So whether or not you have impressive wealth or academic degrees, the simple act of reading to your children gives them a big leg up that can prevent or overcome learning losses such as summer slide or Covid slide.

One researcher suggests that the reason reading boosts scores in seemingly unrelated subjects like math is because the regular act of reading helps children practice taking in and processing new information. I think that makes a lot of sense.

Reading for Pleasure vs. Reading for School

This study specifically looks at reading for pleasure. So does it count when kids read books they "have to read" for school, for example their books in Sonlight curriculum? I think it does. For starters, many students come to thoroughly enjoy their Sonlight reading. They say it doesn't even feel like school.

But really, whether your children love it or sometimes complain, Sonlight students read far more than the vast majority of their traditionally-schooled peers or other homeschoolers.

And I'd say all that reading is worth it. You get to start with those precious times of snuggling with your preschooler on the couch. By the end, you're enjoying deep conversations with your teen about engrossing books that provide new perspectives on the world.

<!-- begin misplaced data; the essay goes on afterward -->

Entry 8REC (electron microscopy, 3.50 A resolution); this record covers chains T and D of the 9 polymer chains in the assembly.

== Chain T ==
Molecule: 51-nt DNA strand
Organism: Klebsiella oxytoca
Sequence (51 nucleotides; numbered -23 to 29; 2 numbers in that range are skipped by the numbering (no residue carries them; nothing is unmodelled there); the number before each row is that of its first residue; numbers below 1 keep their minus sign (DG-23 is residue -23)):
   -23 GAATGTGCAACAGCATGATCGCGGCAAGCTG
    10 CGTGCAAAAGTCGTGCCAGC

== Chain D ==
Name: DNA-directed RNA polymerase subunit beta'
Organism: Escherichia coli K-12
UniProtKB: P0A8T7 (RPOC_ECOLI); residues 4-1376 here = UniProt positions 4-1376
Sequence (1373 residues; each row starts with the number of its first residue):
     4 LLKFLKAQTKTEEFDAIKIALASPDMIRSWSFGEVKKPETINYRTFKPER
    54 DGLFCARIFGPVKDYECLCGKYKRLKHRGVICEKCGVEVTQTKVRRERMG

Homeschooling with Sonlight provides you the perfect way to encourage your children from ages 3 to 18 to frequently read quality books. If reading is so important, you might as well help your children love it. You serve them well when you provide worthwhile books that captivate and teach at the same time. But even if you are merely supplementing with afterschool read-alouds, you still get the benefit!

Become a Book Whisperer for Your Children

I found fresh encouragement about reading in The Book Whisperer, the story of a gifted teacher who encourages her classroom students to read far more than most of their peers.

The author, Donalyn Miller, gave many reasons why she is convinced reading is important. She says,

"I know from personal experience that readers lead richer lives ... than those who don't read."

"Reading changes your life. Reading unlocks worlds unknown or forgotten, taking travelers around the world and through time. Reading helps you escape the confines of school and pursue your own education. Through characters—the saints and sinners, real or imagined—reading shows you how to be a better human being."

I couldn't agree more.

So during these final days of winter, when the pandemic is starting to lose its grip on our routines, relish the world of books. As you read aloud to your children and as they read independently, be encouraged that you are catapulting your children's education forward in a painless manner.

Reading is truly the simplest way to prevent learning losses and repair any summer slide or Covid slide!


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You'll be encouraged by the words of founder Sarita Holzmann, inspired by real-life stories from other homeschoolers, pick up practical tips for the journey and more.